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Publication numberUS20050077550 A1
Publication typeApplication
Application numberUS 10/799,780
Publication dateApr 14, 2005
Filing dateMar 15, 2004
Priority dateOct 10, 2003
Also published asUS7112858, US7456481, US20060267112
Publication number10799780, 799780, US 2005/0077550 A1, US 2005/077550 A1, US 20050077550 A1, US 20050077550A1, US 2005077550 A1, US 2005077550A1, US-A1-20050077550, US-A1-2005077550, US2005/0077550A1, US2005/077550A1, US20050077550 A1, US20050077550A1, US2005077550 A1, US2005077550A1
InventorsSatoshi Inaba, Makoto Fujiwara
Original AssigneeKabushiki Kaisha Toshiba
Export CitationBiBTeX, EndNote, RefMan
External Links: USPTO, USPTO Assignment, Espacenet
Semiconductor device and manufacturing method of the same
US 20050077550 A1
Abstract
An aspect of the present invention provides a semiconductor device that includes a first transistor including a source region, a drain region provided in the same device region as the source region, and a loop-shaped gate electrode region, and a second transistor sharing, with the first transistor, the loop-shaped gate electrode region and the source region or the drain region.
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Claims(20)
1. A semiconductor device, comprising:
a first transistor including a source region, a drain region provided in the same device region as the source region, and a loop-shaped gate electrode region; and
a second transistor sharing, with the first transistor, the loop-shaped gate electrode region and the source region or the drain region.
2. A semiconductor device, comprising:
a device region where each of a plurality of source regions and each of a plurality of drain regions of transistors are alternately included; and
a plurality of loop-shaped gate electrode regions of the transistors which are formed on the device region and part of which are disposed onto two positions between the source regions and the drain regions.
3. A semiconductor device, comprising:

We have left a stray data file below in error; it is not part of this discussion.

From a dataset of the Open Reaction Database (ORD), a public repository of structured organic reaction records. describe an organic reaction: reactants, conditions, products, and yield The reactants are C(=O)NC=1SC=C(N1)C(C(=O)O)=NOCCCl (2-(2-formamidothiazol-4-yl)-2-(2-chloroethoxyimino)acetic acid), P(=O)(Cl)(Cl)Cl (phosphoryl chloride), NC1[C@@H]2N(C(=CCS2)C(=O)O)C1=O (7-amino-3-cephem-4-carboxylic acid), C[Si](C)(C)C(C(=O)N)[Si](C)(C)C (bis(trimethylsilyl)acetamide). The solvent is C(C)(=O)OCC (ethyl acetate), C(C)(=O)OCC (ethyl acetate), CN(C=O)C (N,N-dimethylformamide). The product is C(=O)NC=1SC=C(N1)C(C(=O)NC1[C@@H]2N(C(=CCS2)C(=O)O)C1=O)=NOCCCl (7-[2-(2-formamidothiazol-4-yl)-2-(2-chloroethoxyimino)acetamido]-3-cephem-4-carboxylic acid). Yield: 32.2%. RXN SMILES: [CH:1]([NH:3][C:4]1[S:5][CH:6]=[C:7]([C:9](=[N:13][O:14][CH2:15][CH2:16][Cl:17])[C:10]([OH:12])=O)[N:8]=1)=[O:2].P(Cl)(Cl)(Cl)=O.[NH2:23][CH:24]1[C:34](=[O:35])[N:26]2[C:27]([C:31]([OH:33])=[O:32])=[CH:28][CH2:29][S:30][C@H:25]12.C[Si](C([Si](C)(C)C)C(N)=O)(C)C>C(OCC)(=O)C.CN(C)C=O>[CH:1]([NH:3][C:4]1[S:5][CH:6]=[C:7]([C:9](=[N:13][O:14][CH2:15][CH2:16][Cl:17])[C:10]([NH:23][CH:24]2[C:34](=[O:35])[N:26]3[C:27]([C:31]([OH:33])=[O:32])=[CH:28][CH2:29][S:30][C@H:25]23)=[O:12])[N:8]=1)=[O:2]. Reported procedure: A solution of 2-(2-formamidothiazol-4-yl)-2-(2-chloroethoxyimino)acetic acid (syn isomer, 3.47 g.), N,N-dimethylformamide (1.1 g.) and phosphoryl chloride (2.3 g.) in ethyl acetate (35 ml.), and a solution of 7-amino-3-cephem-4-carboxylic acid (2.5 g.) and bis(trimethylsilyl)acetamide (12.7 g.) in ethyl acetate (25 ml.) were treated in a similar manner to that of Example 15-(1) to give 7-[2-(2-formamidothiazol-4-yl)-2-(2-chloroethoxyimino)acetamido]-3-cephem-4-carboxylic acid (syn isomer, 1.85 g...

a first device region including a plurality of source regions and a plurality of drain regions of first conductivity type transistors;
a plurality of loop-shaped gate electrode regions of the fist conductivity type transistors, the gate electrode regions being formed on the first device region;
a second device region including a plurality of source regions and a plurality of drain regions of second conductivity type transistors;
a plurality of loop-shaped gate electrode regions of the second conductivity type transistors, each of the gate electrode regions being formed on the second device region and electrically coupled to each of the gate electrode regions of the first conductivity type transistors;
a first wiring configured to supply a first voltage to at least one of the source regions of the first device region;
a second wiring configured to supply a second voltage to at least one of the source regions of the second device region; and
a third wiring electrically coupled to the drain regions of the first and second device regions and to the gate electrode regions of the first and second conductivity type transistors.
4. The semiconductor device of claim 1, wherein the drain region is formed in a region surrounded by the loop-shaped gate electrode region.
5. The semiconductor device of claim 1, wherein an electrically independent drain region is formed in a region surrounded by the loop-shaped electrode region.
6. The semiconductor device of claim 1, wherein the source region is formed outside a region surrounded by the loop-shaped gate electrode region.
7. The semiconductor device of claim 1, wherein a plurality of the source regions are formed outside a region surrounded by the loop-shaped gate electrode region, the plurality of the source regions electrically coupled to each other.
8. The semiconductor device of claim 1, wherein the respective loop-shaped gate electrode regions have same lengths on the device region and a device isolation region except contact regions between wiring portions and the gate electrode regions.
9. The semiconductor device of claim 1, wherein the semiconductor device includes a fourth wiring electrically coupled to the gate electrode regions of the first and second conductivity type transistors, the fourth wiring has at least two connection portions to the gate electrode regions.
10. The semiconductor device of claim 9, wherein the fourth wiring is disposed above the drain region.
11. The semiconductor device of claim 10, wherein the gate electrode regions of the first and second conductivity type transistors are coupled by a wiring.
12. The semiconductor device of claim 10, wherein the gate electrode regions of the first and second conductivity type transistors are coupled by a region made of a material to form the gate electrode regions.
13. The semiconductor device of claim 3, wherein a shape of the gate electrode region of the first conductivity type transistor is different from that of the gate electrode region of the second conductivity type transistor.